Each year, about 300 students from Queen Anne and Magnolia prepare to enroll in a Seattle public high school. Many of them instead end up in private or parochial schools.

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Each year, about 300 students from Queen Anne and Magnolia prepare to enroll in a Seattle public high school. Many of them instead end up in private or parochial schools.

The Seattle School District has some very good high schools. But a lack of consistent quality drives some students out of the district. And in the case of Magnolia and Queen Anne, families don’t even have a full-scale local high school.

Just give them a school.

This idea isn’t new. It just has been ignored.

The Center School was Seattle’s attempt to mollify families pushing for a close-to-home high school. Now in its seventh year, the school at the base of Queen Anne is excellent, but it is more niche than educationally comprehensive.

Most families don’t want an alternative-school experience; they want a well-rounded, comprehensive program. In a school-choice system, more students from the Queen Anne and Magnolia neighborhoods are choosing to attend Ballard, Garfield and Roosevelt high schools than the Center School — or private school. And that’s the problem.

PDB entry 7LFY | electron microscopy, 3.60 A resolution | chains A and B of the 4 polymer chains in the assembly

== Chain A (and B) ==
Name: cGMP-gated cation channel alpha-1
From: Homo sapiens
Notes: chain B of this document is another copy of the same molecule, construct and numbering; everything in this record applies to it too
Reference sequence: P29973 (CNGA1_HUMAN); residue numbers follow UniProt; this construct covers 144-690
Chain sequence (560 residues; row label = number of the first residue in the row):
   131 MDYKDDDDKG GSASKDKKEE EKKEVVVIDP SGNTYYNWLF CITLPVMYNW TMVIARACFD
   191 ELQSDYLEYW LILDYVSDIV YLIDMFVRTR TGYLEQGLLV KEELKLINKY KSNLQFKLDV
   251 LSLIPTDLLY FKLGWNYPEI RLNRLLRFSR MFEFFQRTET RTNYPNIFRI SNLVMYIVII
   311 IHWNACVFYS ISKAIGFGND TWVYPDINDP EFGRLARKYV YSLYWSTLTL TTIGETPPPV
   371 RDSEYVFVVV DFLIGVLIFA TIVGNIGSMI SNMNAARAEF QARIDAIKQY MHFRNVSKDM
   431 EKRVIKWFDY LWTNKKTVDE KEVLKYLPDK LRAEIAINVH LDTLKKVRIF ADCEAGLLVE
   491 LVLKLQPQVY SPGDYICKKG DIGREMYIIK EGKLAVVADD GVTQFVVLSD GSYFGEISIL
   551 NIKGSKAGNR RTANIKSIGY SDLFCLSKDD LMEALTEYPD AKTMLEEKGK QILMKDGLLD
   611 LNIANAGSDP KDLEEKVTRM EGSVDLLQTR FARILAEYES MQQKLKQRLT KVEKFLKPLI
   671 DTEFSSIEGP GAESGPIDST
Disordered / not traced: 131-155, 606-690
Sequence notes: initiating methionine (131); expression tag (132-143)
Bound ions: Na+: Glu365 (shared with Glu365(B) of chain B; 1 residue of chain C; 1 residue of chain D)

Unfortunately, the district sold Queen Anne High School in the 1980s. It is now the home to high-end condos.

But the district still has Lincoln High School, in nearby Wallingford. A stately old building, it is being used as an interim site while Garfield High School is rebuilt.

Lincoln would require $20 million to be move-in ready. That investment is minuscule considering a new high school would cost about $150 million and require going to the voters with a capital-bond measure. Lincoln could also fill the high-school gap for the Eastlake and North Capitol Hill neighborhoods.

The math is convincing. Slap some makeup on Lincoln and give Queen Anne and Magnolia families a viable option.

Another, less-obvious solution is Memorial Stadium and an adjacent 2.5-acre parking lot. A deed clause requires part of the stadium to remain a citywide athletic facility, but the rest of the space is up for creative grabs. A high school directly across from the future headquarters of the Bill & Melinda Gates Foundation poses an exciting prospect.

Michael DeBell is the lone voice on the School Board pushing for a new high school. He is understandably frustrated as neighborhood freshmen, wait-listed at Ballard and Roosevelt, turn instead to private school.

A district plan that emphasizes neighborhood schools should include Queen Anne and Magnolia.